Almost everything is fresh in these six performances. Most notable are the adoption of a kind of elastic form that can stretch to accommodate creative improvisation; employment of uncommon time signatures and reinterpretation of familiar ones; reconceived roles for drums and bass; redefinition of the piano as a horn; full engagement in both the precompositional and the performance-compositional modes by both horn players; a flatter, more floating, and rhythmically more varied approach to the creation of solo lines; melodic as well as harmonic reminiscence; a multifaceted juxtaposition of momentum and stasis; a reversal of the locus of greater activity from soloists to drummer; and the replacement of much of the responsibility for timekeeping from drums to bass, thus freeing the drummer in the direction of unprecedented flexibility. These are the specific elements that make up the new style that we can call post bop. Analysis of Miles Smiles also permits us to make direct comparison of three of the tracks ("Footprints," "Freedom Jazz Dance," and "Ginger Bread Boy") with recordings of the "same" material from within the previous couple of years, thus showing dramatically what is new in the post-bop style.
But before we can understand the historic breakthrough of Miles Smiles and the significance of its position in Miles Davis's output, we need to look back at his musical accomplishments in the years leading up to the formation of the second great quintet. What we shall discover is a career with a slow beginning, a meteoric ascent, and a disconcerting collapse before the revivifying period of the mid-1960s.CHAPTER 2
Davis's style was established over the years from 1949 to 1959. He had apprenticed with Charlie Parker since the mid-1940s, and it was perhaps in sheer self-defense that he developed his epigrammatic way of playing and his tendency to use the lower register of his instrument. Against Parker's flurry of notes and Dizzy Gillespie's high-energy, high-stratosphere playing, Davis's style is clearly differentiated.
His first important work was in the context of the nonet that was gathered together to make the recordings that ultimately came to be known as The Birth of the Cool. This title was only retrospectively applied to the highly influential small-big-band sessions recorded in January and April 1949 and March 1950. Remarkably for a young man of twenty-three, Davis had a contract for twelve sides from Capitol Records, and under the guidance of Gil Evans he brought together an unusual combination of players. The nonet of Birth of the Cool fame stood halfway between the normal bop quintet and the big band of twelve to sixteen pieces. It featured trumpet, alto sax, and a rhythm section (piano, bass, drums), like a bop combo, but it also included four other instruments, two of which were conventional for a big band and two of which were not. Davis and Evans had in mind a special smoother sound, so in addition to the normal trombone and baritone sax they used a French horn and a tuba. The result was a mellow, mid- to low-range sound, capable of flexibility and rhythmic subtlety. Max Harrison has described the sound of the band as one in which "the sounds of all the instruments were fused in a texture whose parts moved with a supple fluidity that contrasted with the hard, bright, darting lines of bop." The main soloists, apart from Davis, included the alto saxophonist Lee Konitz, baritone saxophonist Gerry Mulligan, and pianist John Lewis. It was early in their careers for all of these men, and they shared a common characteristic: a light, smooth style of playing, evenly rhythmic with subtle swing, that stood in contrast to the unpredictability and irregular bursts of bop. Konitz and Mulligan were twenty-two; John Lewis was twenty-nine. At thirty-seven Gil Evans was the gray eminence behind the group. He had made a name for himself as an arranger for the Claude Thornhill Orchestra, where he favored a smooth texture, rich in medium and low brass and light on the vibrato. The relationship between Evans and Davis was based on mutual respect. "He liked the way I played, and I liked the way he wrote," Davis said. As Evans put it, "We had this thing — this sound — in common."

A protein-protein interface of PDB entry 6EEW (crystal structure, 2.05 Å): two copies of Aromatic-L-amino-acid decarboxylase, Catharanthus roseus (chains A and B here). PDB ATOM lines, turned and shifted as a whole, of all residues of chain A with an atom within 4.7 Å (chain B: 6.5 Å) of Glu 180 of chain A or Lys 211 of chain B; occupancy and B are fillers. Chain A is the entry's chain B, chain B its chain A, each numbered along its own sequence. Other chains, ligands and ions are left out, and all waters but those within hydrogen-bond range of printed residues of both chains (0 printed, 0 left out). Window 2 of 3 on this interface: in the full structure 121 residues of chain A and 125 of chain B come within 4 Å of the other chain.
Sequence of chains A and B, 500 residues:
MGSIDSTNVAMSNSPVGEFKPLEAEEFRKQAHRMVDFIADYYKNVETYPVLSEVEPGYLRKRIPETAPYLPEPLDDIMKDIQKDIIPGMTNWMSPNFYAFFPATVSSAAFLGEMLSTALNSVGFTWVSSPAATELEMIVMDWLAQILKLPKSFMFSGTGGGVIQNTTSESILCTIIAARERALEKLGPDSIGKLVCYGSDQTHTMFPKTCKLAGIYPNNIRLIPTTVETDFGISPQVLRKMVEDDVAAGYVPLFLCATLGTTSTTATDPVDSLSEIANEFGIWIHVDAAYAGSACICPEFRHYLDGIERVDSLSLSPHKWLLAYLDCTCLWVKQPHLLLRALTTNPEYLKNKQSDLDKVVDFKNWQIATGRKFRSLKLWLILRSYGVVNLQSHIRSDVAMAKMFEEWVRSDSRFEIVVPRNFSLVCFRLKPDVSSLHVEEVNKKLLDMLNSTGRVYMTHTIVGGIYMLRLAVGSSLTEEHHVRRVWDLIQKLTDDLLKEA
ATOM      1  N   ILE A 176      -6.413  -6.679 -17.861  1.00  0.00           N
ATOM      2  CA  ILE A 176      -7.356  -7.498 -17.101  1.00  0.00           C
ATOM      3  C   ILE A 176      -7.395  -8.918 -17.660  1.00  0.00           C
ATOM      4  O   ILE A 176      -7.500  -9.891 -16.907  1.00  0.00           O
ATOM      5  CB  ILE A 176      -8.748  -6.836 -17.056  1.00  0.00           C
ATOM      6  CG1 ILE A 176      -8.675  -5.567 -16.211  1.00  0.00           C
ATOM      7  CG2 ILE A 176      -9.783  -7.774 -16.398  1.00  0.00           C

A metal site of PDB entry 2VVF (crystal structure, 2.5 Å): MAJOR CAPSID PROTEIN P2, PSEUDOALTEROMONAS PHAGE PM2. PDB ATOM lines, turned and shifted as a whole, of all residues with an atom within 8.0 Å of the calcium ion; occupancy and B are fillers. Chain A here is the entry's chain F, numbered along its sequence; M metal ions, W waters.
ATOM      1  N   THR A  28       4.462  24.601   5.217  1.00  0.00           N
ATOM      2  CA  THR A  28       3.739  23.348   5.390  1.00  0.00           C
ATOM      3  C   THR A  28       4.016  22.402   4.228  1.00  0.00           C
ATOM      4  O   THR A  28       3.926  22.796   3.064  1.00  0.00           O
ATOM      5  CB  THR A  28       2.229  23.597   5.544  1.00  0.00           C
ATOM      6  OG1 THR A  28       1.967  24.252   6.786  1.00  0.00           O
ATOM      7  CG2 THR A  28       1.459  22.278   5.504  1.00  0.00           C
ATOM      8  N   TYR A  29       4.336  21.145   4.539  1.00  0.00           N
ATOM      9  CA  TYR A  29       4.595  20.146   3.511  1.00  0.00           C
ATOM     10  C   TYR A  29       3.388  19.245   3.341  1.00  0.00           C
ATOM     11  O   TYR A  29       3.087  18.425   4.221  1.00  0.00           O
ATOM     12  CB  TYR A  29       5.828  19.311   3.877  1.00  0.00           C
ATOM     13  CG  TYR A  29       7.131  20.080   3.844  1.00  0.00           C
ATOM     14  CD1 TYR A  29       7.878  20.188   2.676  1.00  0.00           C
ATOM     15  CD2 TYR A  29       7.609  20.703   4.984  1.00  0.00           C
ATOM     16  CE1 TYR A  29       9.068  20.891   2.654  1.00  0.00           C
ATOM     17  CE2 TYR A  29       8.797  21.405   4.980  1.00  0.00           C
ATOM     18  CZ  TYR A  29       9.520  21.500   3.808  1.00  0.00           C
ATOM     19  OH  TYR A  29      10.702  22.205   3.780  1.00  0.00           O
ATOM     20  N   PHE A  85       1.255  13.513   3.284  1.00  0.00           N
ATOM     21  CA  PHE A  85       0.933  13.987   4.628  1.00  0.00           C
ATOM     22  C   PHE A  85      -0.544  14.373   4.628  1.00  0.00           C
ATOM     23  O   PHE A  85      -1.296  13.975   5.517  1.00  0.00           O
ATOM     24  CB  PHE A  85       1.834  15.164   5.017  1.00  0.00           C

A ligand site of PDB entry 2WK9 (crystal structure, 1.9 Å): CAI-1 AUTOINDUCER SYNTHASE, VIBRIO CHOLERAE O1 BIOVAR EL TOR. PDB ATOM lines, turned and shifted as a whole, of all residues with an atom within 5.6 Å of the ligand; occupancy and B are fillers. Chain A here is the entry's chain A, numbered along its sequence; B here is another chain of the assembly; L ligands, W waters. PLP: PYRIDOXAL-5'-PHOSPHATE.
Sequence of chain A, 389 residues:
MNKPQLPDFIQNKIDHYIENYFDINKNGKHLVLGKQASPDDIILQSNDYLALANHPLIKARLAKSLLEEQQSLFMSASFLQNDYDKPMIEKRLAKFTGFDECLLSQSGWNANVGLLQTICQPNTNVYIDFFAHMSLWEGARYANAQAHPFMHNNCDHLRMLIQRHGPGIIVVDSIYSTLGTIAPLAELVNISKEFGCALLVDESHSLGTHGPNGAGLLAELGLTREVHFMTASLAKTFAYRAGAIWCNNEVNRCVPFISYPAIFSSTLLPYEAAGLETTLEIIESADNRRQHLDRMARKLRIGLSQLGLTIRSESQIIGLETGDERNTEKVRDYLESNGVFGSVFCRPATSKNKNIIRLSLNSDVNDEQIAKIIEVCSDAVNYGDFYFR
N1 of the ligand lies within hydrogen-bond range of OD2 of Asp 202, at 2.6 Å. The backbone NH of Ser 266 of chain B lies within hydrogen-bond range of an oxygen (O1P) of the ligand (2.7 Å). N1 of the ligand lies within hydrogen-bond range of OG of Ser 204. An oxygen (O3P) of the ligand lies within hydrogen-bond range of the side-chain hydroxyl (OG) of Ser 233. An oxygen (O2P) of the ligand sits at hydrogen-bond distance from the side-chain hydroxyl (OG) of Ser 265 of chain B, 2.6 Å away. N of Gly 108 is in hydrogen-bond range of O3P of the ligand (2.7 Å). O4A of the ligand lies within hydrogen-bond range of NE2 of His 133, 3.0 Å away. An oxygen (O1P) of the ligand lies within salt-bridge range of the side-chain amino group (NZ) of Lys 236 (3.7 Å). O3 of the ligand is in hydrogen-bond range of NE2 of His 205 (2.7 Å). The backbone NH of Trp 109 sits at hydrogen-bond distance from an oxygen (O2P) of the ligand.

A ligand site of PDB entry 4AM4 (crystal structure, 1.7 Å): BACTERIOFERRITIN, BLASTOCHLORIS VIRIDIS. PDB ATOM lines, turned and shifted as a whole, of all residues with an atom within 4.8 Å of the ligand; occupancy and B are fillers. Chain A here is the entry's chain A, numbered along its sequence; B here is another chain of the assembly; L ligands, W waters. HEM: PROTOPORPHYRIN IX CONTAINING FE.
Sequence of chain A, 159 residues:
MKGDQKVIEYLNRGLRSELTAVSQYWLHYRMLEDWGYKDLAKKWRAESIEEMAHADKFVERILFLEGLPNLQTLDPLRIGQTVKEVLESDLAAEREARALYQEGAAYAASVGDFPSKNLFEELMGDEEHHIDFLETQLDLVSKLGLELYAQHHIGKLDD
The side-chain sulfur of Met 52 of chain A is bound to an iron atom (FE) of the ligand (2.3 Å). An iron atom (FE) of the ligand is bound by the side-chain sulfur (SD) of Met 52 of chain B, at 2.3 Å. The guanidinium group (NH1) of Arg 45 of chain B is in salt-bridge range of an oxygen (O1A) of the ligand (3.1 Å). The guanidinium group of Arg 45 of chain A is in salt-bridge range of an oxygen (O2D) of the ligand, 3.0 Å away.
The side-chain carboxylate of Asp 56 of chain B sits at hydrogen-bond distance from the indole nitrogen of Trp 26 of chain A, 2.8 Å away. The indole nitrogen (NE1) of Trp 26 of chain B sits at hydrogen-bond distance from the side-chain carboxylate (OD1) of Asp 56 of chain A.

Evans lived in a small basement apartment in New York, which served as a kind of informal meeting house in which jazz musicians gathered and talked. As Mulligan recalled, "Everybody seemed to gravitate to Gil's place." These were knowledgeable men. Apart from the immense amount of knowledge they picked up by playing, many of them had formal training. Davis had come to New York from East St. Louis to attend Juilliard (although his attendance there was brief and spotty). Konitz had studied with a member of the Chicago Symphony Orchestra as well as with Lennie Tristano. Mulligan played many reed instruments and had learned the piano; he was also a composer and arranger who worked for Gene Krupa's big band and contributed scores to the Thornhill Orchestra. John Lewis studied music at the University of New Mexico and earned a master's degree from the Manhattan School of Music; he also spent time in Europe, studying piano and composing.
Excerpted from Miles Davis, Miles Smiles, and the Invention of Post Bop by Jeremy Yudkin. Copyright © 2008 Jeremy Yudkin. Excerpted by permission of Indiana University Press.
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Jeremy Yudkin is professor of music at the College of Fine Arts and associated faculty of the Department of African American Studies at Boston University and Visiting Professor of Music at Oxford University.